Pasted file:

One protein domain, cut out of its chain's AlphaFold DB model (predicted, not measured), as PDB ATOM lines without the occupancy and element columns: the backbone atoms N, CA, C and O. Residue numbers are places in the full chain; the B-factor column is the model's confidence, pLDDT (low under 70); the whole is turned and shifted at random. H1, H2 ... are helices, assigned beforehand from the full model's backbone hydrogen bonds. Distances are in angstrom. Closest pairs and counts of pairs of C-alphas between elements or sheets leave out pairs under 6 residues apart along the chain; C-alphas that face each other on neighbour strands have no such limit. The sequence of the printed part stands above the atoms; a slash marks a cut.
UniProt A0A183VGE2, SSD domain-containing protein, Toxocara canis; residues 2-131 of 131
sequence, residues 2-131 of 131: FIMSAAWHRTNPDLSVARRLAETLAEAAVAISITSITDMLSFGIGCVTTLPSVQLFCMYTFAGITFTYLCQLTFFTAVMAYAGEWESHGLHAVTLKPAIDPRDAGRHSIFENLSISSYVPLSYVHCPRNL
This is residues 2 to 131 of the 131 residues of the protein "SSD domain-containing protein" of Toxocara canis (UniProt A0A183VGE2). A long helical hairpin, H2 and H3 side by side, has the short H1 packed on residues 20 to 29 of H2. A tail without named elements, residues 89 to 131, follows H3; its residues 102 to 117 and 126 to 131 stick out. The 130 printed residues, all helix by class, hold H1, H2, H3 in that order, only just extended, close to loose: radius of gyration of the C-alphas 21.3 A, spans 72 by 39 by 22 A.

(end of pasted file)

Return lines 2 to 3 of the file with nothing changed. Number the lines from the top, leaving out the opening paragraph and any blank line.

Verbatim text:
sequence, residues 2-131 of 131: FIMSAAWHRTNPDLSVARRLAETLAEAAVAISITSITDMLSFGIGCVTTLPSVQLFCMYTFAGITFTYLCQLTFFTAVMAYAGEWESHGLHAVTLKPAIDPRDAGRHSIFENLSISSYVPLSYVHCPRNL
This is residues 2 to 131 of the 131 residues of the protein "SSD domain-containing protein" of Toxocara canis (UniProt A0A183VGE2). A long helical hairpin, H2 and H3 side by side, has the short H1 packed on residues 20 to 29 of H2. A tail without named elements, residues 89 to 131, follows H3; its residues 102 to 117 and 126 to 131 stick out. The 130 printed residues, all helix by class, hold H1, H2, H3 in that order, only just extended, close to loose: radius of gyration of the C-alphas 21.3 A, spans 72 by 39 by 22 A.